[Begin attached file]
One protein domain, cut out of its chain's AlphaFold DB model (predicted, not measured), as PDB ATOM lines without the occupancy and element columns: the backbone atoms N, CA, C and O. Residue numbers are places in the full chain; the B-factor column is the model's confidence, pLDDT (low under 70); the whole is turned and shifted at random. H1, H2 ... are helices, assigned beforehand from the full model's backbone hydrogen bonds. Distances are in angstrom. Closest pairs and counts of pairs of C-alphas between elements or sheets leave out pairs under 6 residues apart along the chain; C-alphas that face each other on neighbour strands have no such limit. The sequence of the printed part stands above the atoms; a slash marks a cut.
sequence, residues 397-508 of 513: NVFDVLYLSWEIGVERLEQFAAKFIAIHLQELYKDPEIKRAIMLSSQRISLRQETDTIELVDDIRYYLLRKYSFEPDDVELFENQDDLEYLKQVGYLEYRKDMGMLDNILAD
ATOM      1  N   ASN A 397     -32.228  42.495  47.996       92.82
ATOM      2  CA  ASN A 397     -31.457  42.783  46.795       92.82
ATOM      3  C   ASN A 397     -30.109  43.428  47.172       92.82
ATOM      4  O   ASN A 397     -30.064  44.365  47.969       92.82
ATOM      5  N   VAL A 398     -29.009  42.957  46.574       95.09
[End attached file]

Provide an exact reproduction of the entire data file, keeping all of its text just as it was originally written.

One protein domain, cut out of its chain's AlphaFold DB model (predicted, not measured), as PDB ATOM lines without the occupancy and element columns: the backbone atoms N, CA, C and O. Residue numbers are places in the full chain; the B-factor column is the model's confidence, pLDDT (low under 70); the whole is turned and shifted at random. H1, H2 ... are helices, assigned beforehand from the full model's backbone hydrogen bonds. Distances are in angstrom. Closest pairs and counts of pairs of C-alphas between elements or sheets leave out pairs under 6 residues apart along the chain; C-alphas that face each other on neighbour strands have no such limit. The sequence of the printed part stands above the atoms; a slash marks a cut.
sequence, residues 397-508 of 513: NVFDVLYLSWEIGVERLEQFAAKFIAIHLQELYKDPEIKRAIMLSSQRISLRQETDTIELVDDIRYYLLRKYSFEPDDVELFENQDDLEYLKQVGYLEYRKDMGMLDNILAD
ATOM      1  N   ASN A 397     -32.228  42.495  47.996       92.82
ATOM      2  CA  ASN A 397     -31.457  42.783  46.795       92.82
ATOM      3  C   ASN A 397     -30.109  43.428  47.172       92.82
ATOM      4  O   ASN A 397     -30.064  44.365  47.969       92.82
ATOM      5  N   VAL A 398     -29.009  42.957  46.574       95.09